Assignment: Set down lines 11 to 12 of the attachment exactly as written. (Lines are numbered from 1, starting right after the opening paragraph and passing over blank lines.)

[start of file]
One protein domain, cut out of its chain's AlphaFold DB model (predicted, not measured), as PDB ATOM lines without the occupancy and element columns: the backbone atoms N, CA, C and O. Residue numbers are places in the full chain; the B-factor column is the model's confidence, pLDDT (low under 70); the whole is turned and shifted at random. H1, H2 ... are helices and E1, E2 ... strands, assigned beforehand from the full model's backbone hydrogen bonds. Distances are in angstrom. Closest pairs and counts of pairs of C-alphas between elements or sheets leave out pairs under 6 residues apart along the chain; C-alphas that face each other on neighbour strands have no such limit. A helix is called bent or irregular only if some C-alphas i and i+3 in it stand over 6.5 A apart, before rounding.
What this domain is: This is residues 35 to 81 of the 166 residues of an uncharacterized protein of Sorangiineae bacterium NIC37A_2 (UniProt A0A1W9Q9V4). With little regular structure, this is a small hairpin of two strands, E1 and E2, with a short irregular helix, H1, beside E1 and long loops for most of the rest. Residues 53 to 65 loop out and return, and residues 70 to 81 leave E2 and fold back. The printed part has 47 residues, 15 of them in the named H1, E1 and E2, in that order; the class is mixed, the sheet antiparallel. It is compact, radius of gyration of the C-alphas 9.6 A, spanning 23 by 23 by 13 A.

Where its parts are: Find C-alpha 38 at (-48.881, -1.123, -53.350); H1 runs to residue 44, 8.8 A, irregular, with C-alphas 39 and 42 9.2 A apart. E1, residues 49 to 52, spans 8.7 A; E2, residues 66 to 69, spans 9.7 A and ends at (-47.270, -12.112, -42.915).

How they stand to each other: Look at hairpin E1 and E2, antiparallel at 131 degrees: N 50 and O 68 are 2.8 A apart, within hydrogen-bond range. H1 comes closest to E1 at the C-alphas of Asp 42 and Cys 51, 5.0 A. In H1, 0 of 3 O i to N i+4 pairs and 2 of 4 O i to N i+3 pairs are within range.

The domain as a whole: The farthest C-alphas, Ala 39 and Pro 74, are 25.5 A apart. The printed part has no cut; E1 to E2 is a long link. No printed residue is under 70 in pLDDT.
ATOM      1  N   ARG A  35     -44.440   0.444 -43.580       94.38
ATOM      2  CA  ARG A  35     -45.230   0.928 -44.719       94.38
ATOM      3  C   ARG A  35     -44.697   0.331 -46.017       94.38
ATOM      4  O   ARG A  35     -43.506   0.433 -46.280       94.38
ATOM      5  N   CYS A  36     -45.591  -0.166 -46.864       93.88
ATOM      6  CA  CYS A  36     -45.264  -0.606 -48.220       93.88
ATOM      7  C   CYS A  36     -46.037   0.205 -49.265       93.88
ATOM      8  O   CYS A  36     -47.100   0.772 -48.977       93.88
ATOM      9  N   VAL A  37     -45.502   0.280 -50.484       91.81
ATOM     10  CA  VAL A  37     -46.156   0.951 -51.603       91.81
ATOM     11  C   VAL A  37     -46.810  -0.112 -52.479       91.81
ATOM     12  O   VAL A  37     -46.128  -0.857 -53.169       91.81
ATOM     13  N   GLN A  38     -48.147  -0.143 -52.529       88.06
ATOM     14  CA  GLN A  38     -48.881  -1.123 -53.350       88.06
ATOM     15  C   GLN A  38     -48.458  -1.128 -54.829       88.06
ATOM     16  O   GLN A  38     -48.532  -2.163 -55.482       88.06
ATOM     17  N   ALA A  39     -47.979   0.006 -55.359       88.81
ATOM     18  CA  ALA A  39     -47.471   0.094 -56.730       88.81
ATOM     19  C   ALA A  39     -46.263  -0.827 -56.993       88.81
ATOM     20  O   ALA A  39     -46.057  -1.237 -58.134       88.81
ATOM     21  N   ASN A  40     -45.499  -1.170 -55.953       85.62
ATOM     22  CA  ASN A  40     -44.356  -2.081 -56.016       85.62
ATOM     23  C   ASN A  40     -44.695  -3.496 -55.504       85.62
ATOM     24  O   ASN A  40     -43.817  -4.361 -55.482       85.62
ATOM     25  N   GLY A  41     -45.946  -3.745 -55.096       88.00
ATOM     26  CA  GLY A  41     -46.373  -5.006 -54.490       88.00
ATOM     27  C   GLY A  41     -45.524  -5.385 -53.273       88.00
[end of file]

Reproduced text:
ATOM      7  C   CYS A  36     -46.037   0.205 -49.265       93.88
ATOM      8  O   CYS A  36     -47.100   0.772 -48.977       93.88